For several years, the National Labor Relations Board has been attempting to issue a new rule which would drastically reduce the time an employer might have to participate in a union campaign and tell its side of the story to employees. Although elections presently are generally scheduled from five to seven weeks after the filing of the petition, under the new rule the process could be accelerated, perhaps to as short a period as ten days after the filing of the petition. No pre-election administrative hearing would be held to decide the eligibility of individual voters unless those voters exceed 20 percent of the people in the entire voting group. Employers would be required to submit lists of potential members of the voting group prior to the hearing and again almost immediately after the issuance of a direction of election or voluntary election agreement.
The proposed rulemaking, which discussed a number of comments that already had been presented to the NLRB when it last tried, in 2012, to pass a similar bill, runs approximately 180 pages in length. It will be open for comments for 60 days. Proposed Rule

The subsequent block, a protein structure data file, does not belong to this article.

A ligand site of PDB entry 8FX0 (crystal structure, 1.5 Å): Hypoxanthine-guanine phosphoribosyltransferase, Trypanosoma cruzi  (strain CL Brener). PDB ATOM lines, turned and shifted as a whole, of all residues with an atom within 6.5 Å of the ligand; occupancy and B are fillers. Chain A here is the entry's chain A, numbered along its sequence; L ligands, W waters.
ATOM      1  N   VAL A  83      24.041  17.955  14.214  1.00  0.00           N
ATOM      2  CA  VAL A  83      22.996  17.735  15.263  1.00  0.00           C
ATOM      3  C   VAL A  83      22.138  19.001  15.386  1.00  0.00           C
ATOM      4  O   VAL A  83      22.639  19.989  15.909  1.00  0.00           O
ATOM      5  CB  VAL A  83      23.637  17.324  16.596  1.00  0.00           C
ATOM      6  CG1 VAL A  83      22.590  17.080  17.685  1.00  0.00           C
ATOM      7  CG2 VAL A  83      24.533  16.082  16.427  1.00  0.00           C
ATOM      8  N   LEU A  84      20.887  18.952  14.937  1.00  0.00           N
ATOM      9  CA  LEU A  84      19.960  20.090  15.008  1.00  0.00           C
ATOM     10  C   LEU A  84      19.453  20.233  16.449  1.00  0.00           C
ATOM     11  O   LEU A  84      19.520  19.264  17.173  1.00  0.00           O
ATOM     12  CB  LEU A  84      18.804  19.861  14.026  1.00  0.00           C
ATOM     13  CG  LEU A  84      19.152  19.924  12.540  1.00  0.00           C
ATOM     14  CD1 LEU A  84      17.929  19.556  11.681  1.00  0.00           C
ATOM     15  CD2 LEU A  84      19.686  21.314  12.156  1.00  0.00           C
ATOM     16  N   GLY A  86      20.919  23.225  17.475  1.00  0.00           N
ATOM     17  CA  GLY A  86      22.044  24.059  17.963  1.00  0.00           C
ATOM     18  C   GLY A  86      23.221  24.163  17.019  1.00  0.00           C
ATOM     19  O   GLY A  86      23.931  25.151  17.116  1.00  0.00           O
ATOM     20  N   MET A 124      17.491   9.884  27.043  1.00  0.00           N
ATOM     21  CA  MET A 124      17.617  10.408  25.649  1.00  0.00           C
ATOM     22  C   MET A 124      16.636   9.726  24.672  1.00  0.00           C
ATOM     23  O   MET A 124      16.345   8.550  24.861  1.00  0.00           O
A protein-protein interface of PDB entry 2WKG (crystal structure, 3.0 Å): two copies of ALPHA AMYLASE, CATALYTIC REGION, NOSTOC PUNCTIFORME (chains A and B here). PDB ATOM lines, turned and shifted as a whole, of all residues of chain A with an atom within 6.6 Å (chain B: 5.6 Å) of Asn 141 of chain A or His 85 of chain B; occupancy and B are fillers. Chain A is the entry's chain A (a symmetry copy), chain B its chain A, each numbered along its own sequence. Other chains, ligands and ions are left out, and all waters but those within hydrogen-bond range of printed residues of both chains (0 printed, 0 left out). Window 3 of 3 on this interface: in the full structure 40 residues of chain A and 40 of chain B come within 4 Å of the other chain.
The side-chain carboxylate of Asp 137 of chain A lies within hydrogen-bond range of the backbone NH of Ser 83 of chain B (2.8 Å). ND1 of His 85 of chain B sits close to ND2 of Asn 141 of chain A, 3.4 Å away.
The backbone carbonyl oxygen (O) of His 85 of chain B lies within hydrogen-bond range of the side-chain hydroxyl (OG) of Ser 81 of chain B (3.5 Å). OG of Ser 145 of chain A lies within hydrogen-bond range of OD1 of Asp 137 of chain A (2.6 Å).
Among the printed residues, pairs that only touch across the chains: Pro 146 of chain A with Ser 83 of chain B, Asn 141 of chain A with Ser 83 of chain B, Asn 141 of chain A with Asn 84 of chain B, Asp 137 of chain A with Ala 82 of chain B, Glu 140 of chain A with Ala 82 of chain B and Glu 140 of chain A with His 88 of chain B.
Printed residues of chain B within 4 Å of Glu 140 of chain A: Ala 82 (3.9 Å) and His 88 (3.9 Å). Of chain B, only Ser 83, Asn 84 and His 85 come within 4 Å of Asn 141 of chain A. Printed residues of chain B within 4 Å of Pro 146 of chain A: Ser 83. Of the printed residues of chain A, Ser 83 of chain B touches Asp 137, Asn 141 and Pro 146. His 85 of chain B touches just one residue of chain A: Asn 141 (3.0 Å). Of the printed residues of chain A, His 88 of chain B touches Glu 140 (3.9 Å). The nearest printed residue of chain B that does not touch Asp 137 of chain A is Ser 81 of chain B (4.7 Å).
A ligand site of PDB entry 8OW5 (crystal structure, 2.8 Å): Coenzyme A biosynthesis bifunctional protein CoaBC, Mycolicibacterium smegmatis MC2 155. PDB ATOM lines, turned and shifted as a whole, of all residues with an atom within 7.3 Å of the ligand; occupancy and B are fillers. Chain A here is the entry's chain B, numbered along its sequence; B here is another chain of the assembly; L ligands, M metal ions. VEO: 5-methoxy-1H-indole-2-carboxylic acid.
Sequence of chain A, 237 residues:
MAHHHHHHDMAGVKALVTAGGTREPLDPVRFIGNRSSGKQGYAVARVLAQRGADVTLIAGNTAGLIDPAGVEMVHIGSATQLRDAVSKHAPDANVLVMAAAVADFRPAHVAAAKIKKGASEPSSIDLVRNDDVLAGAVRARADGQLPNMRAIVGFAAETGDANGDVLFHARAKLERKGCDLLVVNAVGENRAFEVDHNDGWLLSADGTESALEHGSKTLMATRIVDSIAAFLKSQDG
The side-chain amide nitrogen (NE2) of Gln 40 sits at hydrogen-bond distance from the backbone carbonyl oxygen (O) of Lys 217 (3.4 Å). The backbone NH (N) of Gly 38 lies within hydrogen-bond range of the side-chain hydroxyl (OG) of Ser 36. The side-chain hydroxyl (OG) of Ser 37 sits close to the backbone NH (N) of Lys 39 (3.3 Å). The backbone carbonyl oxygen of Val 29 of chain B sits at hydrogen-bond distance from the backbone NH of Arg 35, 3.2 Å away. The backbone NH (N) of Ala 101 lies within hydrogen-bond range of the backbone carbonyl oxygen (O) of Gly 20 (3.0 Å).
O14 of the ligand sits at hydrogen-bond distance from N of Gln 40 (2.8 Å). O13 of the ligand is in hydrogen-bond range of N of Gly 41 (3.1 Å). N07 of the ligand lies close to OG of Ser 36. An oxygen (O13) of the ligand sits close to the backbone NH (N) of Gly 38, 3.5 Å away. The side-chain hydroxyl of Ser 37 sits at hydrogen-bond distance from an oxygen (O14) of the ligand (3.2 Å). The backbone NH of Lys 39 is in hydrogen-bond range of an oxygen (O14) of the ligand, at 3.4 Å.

The significance of this proposed rule cannot be overstated. A union which conducts a stealthy pre-petition campaign among workers may elude notice that there even is an election campaign by the employer. The employer then may be presented with a petition and face the prospect of a fast-track election, and, although it certainly has the right to free speech under the National Labor Relations Act, may have very little time to exercise that right.